The Hazel Wood
Seventeen-year-old Alice and her mother have spent most of Alice’s life on the road, always a step ahead of the uncanny bad luck biting at their heels. But when Alice’s grandmother, the reclusive author of a cult-classic book of pitch-dark fairy tales, dies alone on her estate, the Hazel Wood, Alice learns how bad her luck can really get: her mother is stolen away―by a figure who claims to come from the Hinterland, the cruel supernatural world where her grandmother’s stories are set. Alice’s only lead is the message her mother left behind: “Stay away from the Hazel Wood.”
Alice has long steered clear of her grandmother’s cultish fans. But now she has no choice but to ally with classmate Ellery Finch, a Hinterland superfan who may have his own reasons for wanting to help her. To retrieve her mother, Alice must venture first to the Hazel Wood, then into the world where her grandmother’s tales began―and where she might find out how her own story went so wrong.
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I have always loved fairytales, something about the mystery and magic just appeals to me, I find as I get older though it isn’t just that but also the sheer scope of imagination that goes into these stories that draws me in. The Hazel Wood is a perfect example of this, a dark and chillingly creative tale that easily recreates the obsession in its pages to the reader.
Alice is an interesting character, not the type that you immediately warm to but I did find that as the story unfolded I felt more of a connection to her. I liked her determination to find her mother and get to the Hazel Wood, even though she is given plenty of reasons not to. She isn’t a perfect character but I think that makes following her story more appealing.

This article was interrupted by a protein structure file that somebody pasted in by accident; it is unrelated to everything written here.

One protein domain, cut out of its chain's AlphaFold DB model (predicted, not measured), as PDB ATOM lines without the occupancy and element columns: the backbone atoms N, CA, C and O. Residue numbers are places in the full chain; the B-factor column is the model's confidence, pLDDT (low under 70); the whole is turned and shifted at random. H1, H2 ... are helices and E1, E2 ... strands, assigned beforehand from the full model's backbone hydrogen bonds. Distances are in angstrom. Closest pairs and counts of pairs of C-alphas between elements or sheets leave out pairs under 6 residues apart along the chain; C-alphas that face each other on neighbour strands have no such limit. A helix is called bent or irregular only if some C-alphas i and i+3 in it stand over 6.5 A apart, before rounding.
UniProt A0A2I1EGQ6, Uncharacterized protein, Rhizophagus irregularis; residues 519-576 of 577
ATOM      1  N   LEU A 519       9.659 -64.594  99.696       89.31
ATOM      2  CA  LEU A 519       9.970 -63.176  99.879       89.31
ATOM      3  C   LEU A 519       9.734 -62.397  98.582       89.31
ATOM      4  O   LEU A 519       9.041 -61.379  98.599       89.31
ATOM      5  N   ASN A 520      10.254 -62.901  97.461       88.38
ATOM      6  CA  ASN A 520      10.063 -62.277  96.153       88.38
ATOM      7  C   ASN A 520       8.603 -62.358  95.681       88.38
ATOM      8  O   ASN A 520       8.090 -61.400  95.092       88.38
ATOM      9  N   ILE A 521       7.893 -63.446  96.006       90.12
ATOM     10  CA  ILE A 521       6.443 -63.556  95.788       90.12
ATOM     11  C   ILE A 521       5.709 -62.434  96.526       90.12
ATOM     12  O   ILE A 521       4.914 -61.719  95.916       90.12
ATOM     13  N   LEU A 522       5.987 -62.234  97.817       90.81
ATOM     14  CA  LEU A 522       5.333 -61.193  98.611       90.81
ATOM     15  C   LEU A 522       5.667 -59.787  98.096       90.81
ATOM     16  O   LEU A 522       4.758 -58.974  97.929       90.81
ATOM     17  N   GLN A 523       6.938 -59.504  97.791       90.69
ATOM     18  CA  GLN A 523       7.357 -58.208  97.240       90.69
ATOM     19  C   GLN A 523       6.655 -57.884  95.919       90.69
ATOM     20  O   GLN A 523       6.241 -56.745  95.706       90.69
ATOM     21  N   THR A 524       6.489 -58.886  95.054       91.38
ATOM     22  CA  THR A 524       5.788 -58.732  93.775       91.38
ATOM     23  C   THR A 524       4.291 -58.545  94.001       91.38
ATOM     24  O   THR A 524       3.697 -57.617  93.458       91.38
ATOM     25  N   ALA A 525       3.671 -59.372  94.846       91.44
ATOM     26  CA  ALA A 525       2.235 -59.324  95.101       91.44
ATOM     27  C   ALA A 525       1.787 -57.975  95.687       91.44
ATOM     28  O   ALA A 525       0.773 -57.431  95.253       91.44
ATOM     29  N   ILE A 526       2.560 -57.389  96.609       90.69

The plot was fantastic, I didn’t expect half of what I came across which I’m not going to tell you about because it will definitely spoil the impact. What I will say is that I loved how we start to hear about the Hinterland, as Alice enlists Finch to help find her grandmother’s estate, the Hazel Wood, we get snippets of some of the stories and this had me desperate to know more.
I should say these are not cute parables with happily ever after endings, these stories are twisted and gruesome with haunting characters. That kind of macabre setting that you can’t tear your eyes away from, even if you do get squeamish.
This also had you questioning everyone’s motives because of the draw that the Hinterland possesses. I felt this the most with Finch, he was such a sweet character and the support he shows Alice made me really fond of him but his fascination with Alice’s grandmother and the book occasionally had me second guessing him, which really added to the tension in the story.
The only thing that slightly let me down in this book was I felt like there was this build up of how dark and dangerous the Hinterland and the story characters were but when she has to cross paths with some of them, it felt just a little bit too easy. Also whilst I liked that this crossed between our world and the Hinterland, I would have loved for a bit more of the story to be in the Hinterland, it felt like those parts of the story sped by, but then maybe I was just enjoying it too much.
Since reading the book I have seen some fairly mixed reviews and what I would say is definitely don’t read anything that gives away too much of the plot because this is one that you want to experience for yourself. I would highly recommend it though, it’s sinister and thrilling, I felt the draw immediately and have had this book on my mind ever since.
Reviews of other books by Melissa Albert
Our Crooked Hearts